What We're Reading: Top State Stories 1/9

US: Extreme hurricanes and wildfires made 2017 the most costly U.S. disaster year on record

The National Oceanic and Atmospheric Administration said Hurricanes Harvey, Irma and Maria combined with devastating Western wildfires and other natural catastrophes caused $306 billion in total damage in 2017, with 16 events that caused more than $1 billion in damage each.

ID, MI: Idaho, Michigan are the only states that don’t require lawmakers disclose finances

Such disclosures are common for elected officials from U.S. Congress to local offices. In the case of state legislators, the forms typically include a lawmaker’s primary employer and additional income or business associations. While government watchdogs say this is a crucial tool for holding lawmakers accountable, change in Idaho and Michigan is uncertain at best, reported the nonprofit Center for Public Integrity.

NH: New Hampshire lobbyists told they’re covered by anti-harassment policies, too

All Statehouse lobbyists got a first-of-its-kind letter from leaders of the New Hampshire House and Senate last week, detailing the Legislature’s sexual harassment policies and reporting procedures. Its message was simple: Lobbyists should know they’re covered by those policies, too, and should feel comfortable speaking up if they experience harassment.

TX: Texas takes early steps to repair or replace its aged mental hospitals

News of the first $47.7 million in funding comes just five months after the Texas Health and Human Services Commission released a report looking at the state’s long-term mental health system needs. Officials noted in the report that some of the 10 state hospitals were built as early as the 1850s.

IN: Dead people's votes would count under Indiana senator's bill

An Indiana state senator is proposing a measure that would allow the votes of certain dead people to count if they cast an absentee ballot in the state but then die before Election Day. The goal of the bill is to save election workers time because they will no longer have to check absentee ballots against information about recent deaths.

WV: West Virginia lawmakers seek to limit opioid prescribing

A proposal in the West Virginia Legislature would limit prescriptions for painkillers like OxyContin and Lortab to a seven-day supply for short-term pain. The state would join about two dozen others that have set limits on opioid prescriptions for acute pain, such as that caused by a tooth extraction or ankle sprain.

CT: Connecticut General Assembly votes to reverse cuts on Medicare program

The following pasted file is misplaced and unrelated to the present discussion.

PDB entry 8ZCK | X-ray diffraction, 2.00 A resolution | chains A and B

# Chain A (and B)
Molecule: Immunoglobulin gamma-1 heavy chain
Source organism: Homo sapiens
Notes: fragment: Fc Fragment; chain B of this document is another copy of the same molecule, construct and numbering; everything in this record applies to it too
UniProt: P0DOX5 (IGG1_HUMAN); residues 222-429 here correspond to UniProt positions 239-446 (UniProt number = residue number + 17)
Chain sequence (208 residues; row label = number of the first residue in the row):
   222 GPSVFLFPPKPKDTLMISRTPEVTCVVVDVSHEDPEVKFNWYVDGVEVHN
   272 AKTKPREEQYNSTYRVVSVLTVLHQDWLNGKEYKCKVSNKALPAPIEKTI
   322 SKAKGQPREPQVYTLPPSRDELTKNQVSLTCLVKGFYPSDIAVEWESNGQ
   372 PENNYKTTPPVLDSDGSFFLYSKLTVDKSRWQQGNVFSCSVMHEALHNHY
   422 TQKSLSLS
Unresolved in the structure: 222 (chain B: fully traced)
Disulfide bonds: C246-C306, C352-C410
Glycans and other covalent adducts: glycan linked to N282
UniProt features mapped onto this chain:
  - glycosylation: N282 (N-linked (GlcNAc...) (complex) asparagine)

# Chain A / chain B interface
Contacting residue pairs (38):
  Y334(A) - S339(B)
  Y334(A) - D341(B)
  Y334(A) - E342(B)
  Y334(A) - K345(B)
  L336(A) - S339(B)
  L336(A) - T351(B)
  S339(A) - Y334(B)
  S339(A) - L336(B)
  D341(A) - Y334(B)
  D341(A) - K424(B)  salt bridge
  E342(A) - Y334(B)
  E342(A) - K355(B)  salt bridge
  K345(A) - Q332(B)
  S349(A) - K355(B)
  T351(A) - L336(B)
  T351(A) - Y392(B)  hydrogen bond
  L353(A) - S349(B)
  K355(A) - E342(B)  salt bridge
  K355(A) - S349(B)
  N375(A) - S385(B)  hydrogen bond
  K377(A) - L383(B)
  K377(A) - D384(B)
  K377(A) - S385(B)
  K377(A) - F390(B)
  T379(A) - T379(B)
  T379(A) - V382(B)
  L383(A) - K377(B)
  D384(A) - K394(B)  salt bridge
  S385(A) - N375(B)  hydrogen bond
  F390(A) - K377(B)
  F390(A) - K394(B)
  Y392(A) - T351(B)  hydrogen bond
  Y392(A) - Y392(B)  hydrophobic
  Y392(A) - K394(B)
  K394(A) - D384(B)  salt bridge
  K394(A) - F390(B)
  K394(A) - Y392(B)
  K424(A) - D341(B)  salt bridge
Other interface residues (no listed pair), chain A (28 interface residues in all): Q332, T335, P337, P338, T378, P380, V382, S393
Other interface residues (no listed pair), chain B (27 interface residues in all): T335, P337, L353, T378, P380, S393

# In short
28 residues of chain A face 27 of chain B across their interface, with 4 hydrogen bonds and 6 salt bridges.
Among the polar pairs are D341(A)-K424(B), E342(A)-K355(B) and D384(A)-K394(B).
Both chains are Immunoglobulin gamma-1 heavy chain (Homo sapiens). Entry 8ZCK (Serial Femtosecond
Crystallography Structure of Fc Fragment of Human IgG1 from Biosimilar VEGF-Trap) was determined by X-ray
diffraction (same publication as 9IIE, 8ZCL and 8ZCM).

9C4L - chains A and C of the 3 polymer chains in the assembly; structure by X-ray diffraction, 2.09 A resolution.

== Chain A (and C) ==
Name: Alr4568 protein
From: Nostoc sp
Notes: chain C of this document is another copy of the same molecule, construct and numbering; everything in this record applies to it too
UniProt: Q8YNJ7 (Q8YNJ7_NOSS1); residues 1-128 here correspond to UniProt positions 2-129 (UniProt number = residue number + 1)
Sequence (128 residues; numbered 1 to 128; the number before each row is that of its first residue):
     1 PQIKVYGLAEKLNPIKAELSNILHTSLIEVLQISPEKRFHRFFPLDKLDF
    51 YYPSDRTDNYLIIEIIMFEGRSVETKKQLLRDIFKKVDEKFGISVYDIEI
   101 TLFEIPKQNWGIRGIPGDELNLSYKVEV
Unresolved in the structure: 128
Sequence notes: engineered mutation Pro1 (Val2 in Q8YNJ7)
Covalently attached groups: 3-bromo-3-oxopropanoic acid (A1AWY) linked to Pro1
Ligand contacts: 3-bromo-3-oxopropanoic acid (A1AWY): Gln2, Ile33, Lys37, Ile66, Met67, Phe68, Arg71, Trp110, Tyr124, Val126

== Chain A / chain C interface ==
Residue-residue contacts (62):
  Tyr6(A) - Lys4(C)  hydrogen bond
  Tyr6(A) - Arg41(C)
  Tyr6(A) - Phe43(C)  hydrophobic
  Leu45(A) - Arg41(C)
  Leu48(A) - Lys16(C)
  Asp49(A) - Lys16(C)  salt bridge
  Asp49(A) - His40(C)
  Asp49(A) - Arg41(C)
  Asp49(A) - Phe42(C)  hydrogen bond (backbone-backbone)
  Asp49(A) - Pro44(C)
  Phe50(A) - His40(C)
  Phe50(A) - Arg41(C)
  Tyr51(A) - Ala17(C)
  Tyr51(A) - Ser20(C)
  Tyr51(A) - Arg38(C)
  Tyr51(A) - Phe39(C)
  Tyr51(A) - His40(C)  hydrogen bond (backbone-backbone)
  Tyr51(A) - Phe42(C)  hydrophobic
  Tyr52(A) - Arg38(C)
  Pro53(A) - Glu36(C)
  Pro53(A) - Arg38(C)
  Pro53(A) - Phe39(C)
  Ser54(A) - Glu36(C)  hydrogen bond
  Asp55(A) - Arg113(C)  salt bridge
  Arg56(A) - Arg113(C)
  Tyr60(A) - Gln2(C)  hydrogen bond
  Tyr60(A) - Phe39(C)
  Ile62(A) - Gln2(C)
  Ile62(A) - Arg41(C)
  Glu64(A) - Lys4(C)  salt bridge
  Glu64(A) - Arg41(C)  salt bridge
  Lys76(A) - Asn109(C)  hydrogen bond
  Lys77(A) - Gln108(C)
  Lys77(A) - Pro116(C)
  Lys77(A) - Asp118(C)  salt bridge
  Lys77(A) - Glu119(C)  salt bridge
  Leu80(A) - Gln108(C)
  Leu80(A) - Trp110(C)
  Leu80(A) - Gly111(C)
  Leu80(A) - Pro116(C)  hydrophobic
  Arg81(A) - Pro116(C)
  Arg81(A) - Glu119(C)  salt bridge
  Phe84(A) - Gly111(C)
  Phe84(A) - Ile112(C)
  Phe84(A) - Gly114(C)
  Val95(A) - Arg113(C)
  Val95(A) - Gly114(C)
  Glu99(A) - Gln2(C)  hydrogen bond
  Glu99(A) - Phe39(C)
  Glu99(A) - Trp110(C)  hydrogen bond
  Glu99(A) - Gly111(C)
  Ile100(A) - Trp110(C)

The cuts would have affected as many as 113,000 seniors and the disabled in Connecticut. But Democratic Gov. Dannel Malloy — who has pledged to veto the measure — and others insist that the means used to restore $54 million to the Medicare Savings Program worsened the already deficit-plagued state budget.

TN: Many lawmakers leaving Tennessee Legislature

Big changes are in store for the 132-member Tennessee General Assembly next year with at least 21 current lawmakers having already announced plans to retire or having already departed.

NY: In New York, drawing flood maps is a ‘game of inches’

The Federal Emergency Management Agency is substantially redrawing New York City’s flood maps for the first time in three decades, a painstaking process that will determine how and where buildings can be constructed and the cost of flood insurance on everything from modest bungalows to luxury skyscrapers.

CA: California officials move to shut big homeless camp

Officials in Southern California’s Orange County put hundreds of homeless people camped near a baseball stadium on notice that they must move starting in two weeks. The encampment, a two-mile stretch of tents and tarps surrounded by trash along the Santa Ana River, is emblematic of a West Coast homeless crisis caused by high housing costs, rock-bottom vacancy rates and a roaring economy.

IA: Iowa GOP hires HR director to oversee harassment complaints

Republicans in the Iowa Legislature have hired a human resources director whose duties will include oversight of sexual harassment complaints at the state Capitol.

AZ: Arizona governor lays out agenda

In his final State of the State speech before his 2018 re-election campaign, Arizona Gov. Doug Ducey, a Republican, presented an agenda of tackling the opioid crisis, increasing school funding and adopting new policies for ex-prisoners and the child-welfare system. His state budget is due Friday.

CO: Colorado child support enforcement approach could be national model

Colorado has renamed its Division of Child Support Enforcement to the kinder and more constructive Child Support Services. And under an experimental program, it’s helping parents behind on child-support payments find jobs, fight alcohol and drug addictions, and reconnect with their kids. 


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